Like a roller coaster, life has peaks and valleys, long climbs and fast drops, sometimes it even goes upside down. These so-called obstacles are what make the roller coaster interesting. They make it what it is. When the ride finally ends, the parts we remember are the parts where we were scared or excited, startled or tossed around in our seats. They are the parts where we had to hold on the hardest and, when we look back, they're the parts we smile about. So like my father said, "hold on and enjoy the ride."

Now, my classmates have all been in seminar enough to be wondering at this point when I will finally get back to the original question: what does all this have to do with the point of an education? Go back to Ed Biglin's $160,000 degree. If the point of an education were just to learn the stuff in the textbook, we would all have skipped the tests and taken the diploma.

Instead, we toughed out years of hard work so that we could have an experience, so that we could add some twists and turns to our roller coaster, and that is the point of an education. To talk about being a life-long learner, you really have to talk about roller coaster construction, because the education is in the obstacles, and you are not just on the ride, you are building it.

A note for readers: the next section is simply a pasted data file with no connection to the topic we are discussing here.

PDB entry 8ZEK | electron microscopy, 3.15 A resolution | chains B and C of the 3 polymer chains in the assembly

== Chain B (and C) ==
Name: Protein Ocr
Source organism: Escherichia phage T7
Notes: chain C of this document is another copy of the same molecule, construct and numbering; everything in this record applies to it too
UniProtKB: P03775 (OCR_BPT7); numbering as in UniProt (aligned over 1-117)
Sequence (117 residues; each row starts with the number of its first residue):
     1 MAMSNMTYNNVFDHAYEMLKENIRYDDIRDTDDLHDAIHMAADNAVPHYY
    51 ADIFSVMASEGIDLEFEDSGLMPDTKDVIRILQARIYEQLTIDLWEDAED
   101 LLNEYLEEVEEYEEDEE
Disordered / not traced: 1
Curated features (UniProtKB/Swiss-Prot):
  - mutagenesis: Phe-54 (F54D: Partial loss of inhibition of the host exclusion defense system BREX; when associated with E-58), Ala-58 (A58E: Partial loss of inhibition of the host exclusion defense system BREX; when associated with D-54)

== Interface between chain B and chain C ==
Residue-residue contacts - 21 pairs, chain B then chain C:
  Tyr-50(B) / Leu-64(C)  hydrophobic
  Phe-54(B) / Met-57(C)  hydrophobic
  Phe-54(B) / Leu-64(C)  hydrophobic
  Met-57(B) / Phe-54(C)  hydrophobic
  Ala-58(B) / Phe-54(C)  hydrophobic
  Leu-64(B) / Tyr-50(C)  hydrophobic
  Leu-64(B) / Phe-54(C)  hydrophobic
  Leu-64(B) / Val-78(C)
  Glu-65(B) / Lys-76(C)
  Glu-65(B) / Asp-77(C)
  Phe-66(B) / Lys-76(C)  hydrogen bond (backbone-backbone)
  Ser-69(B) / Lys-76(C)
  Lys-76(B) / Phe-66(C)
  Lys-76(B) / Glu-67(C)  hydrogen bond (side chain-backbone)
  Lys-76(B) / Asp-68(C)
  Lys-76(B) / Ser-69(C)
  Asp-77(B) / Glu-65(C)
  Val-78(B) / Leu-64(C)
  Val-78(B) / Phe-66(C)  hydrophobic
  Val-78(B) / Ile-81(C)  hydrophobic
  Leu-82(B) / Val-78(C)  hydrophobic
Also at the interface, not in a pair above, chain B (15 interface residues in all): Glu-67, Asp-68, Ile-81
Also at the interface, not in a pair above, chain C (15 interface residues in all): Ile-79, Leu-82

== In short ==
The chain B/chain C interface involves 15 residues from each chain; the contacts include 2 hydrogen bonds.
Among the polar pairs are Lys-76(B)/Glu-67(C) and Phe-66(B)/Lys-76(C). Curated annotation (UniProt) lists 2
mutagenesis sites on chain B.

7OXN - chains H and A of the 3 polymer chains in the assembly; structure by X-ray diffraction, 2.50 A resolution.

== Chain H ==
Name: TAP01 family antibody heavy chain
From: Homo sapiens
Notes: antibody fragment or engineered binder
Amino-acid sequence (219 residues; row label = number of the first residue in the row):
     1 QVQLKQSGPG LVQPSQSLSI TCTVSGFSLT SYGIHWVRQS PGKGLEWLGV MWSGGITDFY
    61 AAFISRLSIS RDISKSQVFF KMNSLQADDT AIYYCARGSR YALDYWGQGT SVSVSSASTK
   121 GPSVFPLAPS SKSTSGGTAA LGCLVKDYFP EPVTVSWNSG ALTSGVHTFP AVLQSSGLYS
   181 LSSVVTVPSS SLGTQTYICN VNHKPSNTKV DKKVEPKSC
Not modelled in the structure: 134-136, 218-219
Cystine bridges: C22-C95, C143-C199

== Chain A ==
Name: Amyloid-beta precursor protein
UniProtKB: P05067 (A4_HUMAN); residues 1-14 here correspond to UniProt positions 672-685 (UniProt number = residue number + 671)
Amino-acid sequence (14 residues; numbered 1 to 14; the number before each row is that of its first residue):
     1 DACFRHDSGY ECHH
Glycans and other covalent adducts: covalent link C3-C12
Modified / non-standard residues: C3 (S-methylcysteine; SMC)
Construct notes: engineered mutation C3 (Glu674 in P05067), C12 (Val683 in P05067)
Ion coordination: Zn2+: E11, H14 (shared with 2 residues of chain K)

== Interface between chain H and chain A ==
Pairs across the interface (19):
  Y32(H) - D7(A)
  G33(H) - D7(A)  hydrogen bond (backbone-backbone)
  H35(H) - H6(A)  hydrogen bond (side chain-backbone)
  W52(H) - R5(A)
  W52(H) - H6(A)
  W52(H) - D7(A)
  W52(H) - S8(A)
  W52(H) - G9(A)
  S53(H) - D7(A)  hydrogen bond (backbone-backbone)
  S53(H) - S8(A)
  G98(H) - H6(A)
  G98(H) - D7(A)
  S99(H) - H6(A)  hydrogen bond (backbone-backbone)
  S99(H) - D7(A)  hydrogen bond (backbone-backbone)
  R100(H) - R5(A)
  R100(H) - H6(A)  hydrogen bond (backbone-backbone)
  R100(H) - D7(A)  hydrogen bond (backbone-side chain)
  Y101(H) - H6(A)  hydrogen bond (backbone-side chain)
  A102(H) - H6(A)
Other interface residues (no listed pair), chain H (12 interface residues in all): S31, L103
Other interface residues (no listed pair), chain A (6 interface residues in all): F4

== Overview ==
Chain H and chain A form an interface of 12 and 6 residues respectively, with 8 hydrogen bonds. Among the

Before I give up this place of honor, there's one more thing I want to say to you all. I can see behind you to all the parents, grandparents, aunties, uncles, sisters, brothers, cousins, nieces, nephews, friends and supporters sitting in the stadium, and I know that not a single person who will walk across this stage got here all by him- or her-self. Whether your parents, your high school teachers, a Saint Mary's donor, a staff member or a professor, whoever it is, make sure that soon, before the novelty of today wears off, you call those people, you send them a card, you do what it takes to let them know how thankful you are. For my family out there, please know that I am thankful for you. And for my classmates sitting before me, this could all have been a lot different, but I enjoyed the ride. Congratulations class of 2010, and thank you.